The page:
Condoms at schools?

2014-07-30 00:00

SCHOOLS could very well become “just a place to have sex” if government accepts a proposal to have condoms distributed at schools.

This view of the Concerned Young People of South Africa (CYPSA) follows an open letter they wrote this week voicing their “grave concern”.

The possibility of condom distribution from as early as primary school has also drawn mixed reactions from various other organisations.

Earlier this year, the Basic Education Department made a proposal that could see condoms become an everyday sight in schools from next year.

But CYPSA believes the move will only serve to increase the high rate of HIV infections and teenage pregnancies by encouraging sexual activity.

“School would become a place to have sex, and not a place to be educated. It may not help, but [instead] will give children the licence to do whatever they wanted. We need people to be aware of what the repercussions of such a move would be,” said CYPSA chairperson Ntokozo Nhlabathi. “There are better ways to address the issue, that would reap better results.”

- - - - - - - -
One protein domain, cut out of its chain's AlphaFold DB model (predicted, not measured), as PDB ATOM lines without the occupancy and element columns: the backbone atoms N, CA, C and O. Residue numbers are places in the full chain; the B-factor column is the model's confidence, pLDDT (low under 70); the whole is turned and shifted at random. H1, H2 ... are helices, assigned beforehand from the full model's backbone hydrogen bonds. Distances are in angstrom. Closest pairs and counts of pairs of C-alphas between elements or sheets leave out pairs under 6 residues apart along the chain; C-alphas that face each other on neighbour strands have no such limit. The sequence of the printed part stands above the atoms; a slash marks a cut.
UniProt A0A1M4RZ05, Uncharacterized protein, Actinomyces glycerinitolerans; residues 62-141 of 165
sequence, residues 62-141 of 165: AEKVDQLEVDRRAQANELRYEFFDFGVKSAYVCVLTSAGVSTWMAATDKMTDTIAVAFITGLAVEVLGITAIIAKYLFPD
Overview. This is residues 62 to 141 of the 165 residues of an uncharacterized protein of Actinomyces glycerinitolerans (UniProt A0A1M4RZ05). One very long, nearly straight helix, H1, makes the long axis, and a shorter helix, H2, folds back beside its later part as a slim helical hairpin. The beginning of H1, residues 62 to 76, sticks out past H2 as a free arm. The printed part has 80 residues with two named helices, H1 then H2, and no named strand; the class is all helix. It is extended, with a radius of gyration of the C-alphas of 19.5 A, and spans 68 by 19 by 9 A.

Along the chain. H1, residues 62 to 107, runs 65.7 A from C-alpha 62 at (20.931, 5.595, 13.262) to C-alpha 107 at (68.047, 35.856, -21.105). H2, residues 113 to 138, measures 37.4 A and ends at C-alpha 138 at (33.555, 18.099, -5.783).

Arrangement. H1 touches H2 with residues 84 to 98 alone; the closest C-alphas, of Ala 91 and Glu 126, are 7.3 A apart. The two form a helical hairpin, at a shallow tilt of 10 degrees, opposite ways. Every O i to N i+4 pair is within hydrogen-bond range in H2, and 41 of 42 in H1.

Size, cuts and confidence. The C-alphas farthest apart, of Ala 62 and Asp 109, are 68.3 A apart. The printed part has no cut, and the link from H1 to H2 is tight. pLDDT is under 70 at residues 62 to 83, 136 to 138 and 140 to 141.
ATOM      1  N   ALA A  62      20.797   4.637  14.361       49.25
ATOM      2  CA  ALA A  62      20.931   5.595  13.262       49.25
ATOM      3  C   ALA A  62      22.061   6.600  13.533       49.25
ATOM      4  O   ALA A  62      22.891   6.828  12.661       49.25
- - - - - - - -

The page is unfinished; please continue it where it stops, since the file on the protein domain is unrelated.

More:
A Durban parent, Dean Defondaumiere, said he does not think condoms should be put into primary schools at all, as it sends out the wrong message. “I don’t think most juniors are aware of what condoms are, and I would be really worried if my children were in co-ed schools.”

Diakonia Council of Churches chairperson Reverend Ian Booth said the debate should not be about whether condoms are distributed, but rather on the behaviour of school-going youth.

“What the department is doing is a preventable method, because there is sexual activity among the youth. We need to discuss education that prevents promiscuity,” he said.

Glenwood High School governing body chairperson Gary Meyer said if implemented, it could awaken certain ideas in younger kids who still need to be educated.

“At Glenwood High, the department has been handing out condoms to children over the past few years already, but it is paired with sex reality education which is part of their syllabus.”

Basic Education spokesperson Elijah Mhlanga said there is a problem of pregnancy among pupils, as well as sexually transmitted infections, which could be avoided.

He said parents should talk to their children more about these issues.

sex and sexuality.


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